One Window, Two Views { What Makes a Good Synopsis?}

Posted June 20, 2014 by ariannebookblogger in Discussion, One Window / 1 Comment


One Window, Two Views is an original Reading with ABC  feature where we  discuss a topic from two different points of view. Feel free to join the discussion in comments!

Arianne:  I don’t think I’ve ever seen a discussion on what makes a great synopsis before, but when you think about it, the synopsis plays a huge role in whether or not you’ll read a book. As bloggers, our time is even more valuable because we have so many books to get through, and blurbs are there to help us make good reading choices. They don’t just illustrate the premise of the book, they raise questions and they get you hooked. Let’s say there are two books you want to read, but only one you can buy; what are the chances that the one with the better blurb – the one that appeals to you, the one that’s filled with plot and sparkle – will win out over the one that’s vague and boring? We may try to avoid judging books by their covers, but there’s nothing to stop you judging a book by its synopsis.

Liza: Ha!  I do judge books by its covers, but maybe that’s a topic for another discussion 🙂  I agree with you that the synopsis should grab the readers attention, after all it is also a marketing tool, right?  In my opinion, a great synopsis should accomplish two things: grab my attention while being honest and tell me what the book is about.  Let’s talk about the first goal. Have you ever read a book and then thought “hmm, that was not what I thought the book was about.”   It happens to me all the time and quite frankly, I don’t like it. It makes me feel like I’ve been tricked; like somewhere the book gods are laughing at me.  For example, take the beginning of the synopsis for Cruel Beauty by Rosamund Hodge: “Graceling meets Beauty and the Beast in this sweeping fantasy about one girl’s journey to fulfil her destiny and the monster who gets in her way-by stealing her heart.”  Well, it drew me in for sure, but I don’t think it truly reflects what this book was about and it left me feeling confused. Thus it didn’t accomplish the second goal, as it was not honest either!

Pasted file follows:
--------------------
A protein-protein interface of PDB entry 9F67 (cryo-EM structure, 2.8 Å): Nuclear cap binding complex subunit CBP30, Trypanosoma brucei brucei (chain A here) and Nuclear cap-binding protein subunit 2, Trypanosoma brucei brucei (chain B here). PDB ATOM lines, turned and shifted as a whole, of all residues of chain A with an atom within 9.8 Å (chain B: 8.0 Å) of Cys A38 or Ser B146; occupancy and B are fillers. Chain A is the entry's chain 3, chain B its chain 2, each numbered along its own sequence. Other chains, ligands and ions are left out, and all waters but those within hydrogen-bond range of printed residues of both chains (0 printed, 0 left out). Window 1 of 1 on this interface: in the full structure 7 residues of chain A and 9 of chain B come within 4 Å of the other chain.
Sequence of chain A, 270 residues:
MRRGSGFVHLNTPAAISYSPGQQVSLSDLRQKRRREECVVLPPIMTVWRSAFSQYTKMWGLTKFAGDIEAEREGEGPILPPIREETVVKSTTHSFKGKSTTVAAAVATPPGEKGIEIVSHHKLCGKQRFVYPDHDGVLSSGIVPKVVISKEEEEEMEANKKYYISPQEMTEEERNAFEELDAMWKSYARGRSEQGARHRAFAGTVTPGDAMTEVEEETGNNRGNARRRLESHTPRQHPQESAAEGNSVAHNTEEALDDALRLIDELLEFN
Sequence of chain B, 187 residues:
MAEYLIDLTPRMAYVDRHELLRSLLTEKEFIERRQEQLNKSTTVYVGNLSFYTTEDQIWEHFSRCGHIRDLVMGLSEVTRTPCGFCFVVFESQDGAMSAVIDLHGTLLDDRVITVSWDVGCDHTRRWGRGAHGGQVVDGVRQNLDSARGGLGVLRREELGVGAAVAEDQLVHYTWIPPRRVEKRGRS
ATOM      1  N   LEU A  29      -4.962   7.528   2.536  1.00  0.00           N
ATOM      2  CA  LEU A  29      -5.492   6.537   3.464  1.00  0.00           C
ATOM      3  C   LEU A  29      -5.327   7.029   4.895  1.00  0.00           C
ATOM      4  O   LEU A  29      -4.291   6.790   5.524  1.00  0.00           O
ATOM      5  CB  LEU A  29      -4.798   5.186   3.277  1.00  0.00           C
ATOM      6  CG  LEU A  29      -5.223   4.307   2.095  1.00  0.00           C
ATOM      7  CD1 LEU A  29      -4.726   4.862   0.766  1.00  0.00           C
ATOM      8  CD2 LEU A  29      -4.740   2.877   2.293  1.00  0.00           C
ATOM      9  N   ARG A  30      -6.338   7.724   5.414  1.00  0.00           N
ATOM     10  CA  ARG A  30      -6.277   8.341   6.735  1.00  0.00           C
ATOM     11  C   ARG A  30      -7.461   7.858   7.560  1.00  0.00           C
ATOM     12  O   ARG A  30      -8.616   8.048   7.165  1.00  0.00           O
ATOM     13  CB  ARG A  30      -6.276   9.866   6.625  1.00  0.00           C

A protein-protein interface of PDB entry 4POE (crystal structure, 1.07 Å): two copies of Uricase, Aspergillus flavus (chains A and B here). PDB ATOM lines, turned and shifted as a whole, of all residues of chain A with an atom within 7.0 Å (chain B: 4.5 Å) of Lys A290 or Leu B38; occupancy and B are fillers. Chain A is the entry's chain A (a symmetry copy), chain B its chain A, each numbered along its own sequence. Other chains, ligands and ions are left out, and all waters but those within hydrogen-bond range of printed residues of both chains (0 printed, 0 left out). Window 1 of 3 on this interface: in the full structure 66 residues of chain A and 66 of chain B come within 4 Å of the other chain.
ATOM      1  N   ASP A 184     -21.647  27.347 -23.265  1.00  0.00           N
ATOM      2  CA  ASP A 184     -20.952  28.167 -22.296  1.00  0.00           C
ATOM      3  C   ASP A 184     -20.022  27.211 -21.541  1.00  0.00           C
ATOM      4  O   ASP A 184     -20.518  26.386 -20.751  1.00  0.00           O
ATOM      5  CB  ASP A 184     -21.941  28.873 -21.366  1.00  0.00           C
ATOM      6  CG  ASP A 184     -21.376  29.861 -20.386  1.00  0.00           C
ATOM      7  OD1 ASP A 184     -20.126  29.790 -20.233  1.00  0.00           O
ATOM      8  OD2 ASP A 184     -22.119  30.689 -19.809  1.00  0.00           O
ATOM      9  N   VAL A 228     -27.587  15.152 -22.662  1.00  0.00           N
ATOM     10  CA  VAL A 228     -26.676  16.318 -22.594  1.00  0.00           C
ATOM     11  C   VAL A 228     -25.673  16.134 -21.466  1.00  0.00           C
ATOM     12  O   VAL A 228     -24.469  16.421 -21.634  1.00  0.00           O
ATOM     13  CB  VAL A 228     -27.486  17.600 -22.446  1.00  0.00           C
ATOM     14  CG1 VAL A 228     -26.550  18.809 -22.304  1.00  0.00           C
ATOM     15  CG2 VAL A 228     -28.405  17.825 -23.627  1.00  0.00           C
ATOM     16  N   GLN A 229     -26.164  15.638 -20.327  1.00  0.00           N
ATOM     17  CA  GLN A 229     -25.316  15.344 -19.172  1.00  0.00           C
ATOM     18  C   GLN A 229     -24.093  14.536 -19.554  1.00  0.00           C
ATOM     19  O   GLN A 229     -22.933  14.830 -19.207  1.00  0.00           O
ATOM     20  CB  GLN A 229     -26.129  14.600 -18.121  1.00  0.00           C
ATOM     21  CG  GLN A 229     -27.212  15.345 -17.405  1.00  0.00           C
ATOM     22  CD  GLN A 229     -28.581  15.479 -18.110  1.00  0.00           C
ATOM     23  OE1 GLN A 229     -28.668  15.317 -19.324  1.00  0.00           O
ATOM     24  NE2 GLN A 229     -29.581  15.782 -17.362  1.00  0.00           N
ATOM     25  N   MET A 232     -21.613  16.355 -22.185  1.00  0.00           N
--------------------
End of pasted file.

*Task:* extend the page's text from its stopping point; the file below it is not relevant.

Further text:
Arianne:  For me, I want a synopsis that showcases the very best of what the book has to offer. If has to stand out. I’ve noticed that if a blurb – and this typically happens with hardcovers or re-releases – has just some dialogue or a few short lines of introduction, I’ll be less likely to read the book. Bringing character to the synopsis is essential. Characters are the reader’s anchor, and without them, there’d be no story – so if I don’t like what I hear about them in the blurb, I probably won’t give a book the time of day. I need a synopsis with substance! Not too much that it gives away the entire story, but enough to say “This is book for you. It’s exactly what you’re looking for. Come on, you know you want to.”

Liza: I know what you mean! I tend to put those books back on the shelf too because a quote from the book is usually not enough to pull me in.  Two other thoughts that come to mind while selecting a book are comparison with other books and blurbs from other authors.  Take again the synopsis for Cruel Beauty; “Graceling meets Beauty and the Beast” is quite a boast!  You can insert  any number of successful books in this its place, TFiOS, Hunger Games, Twilight…. It creates certain expectations for me as a reader, and really, I don’t want to read a book that is very similar to one I already read.  Not only that, but it feels to me like lazy advertising, like the book is not original or good enough to stand on its own.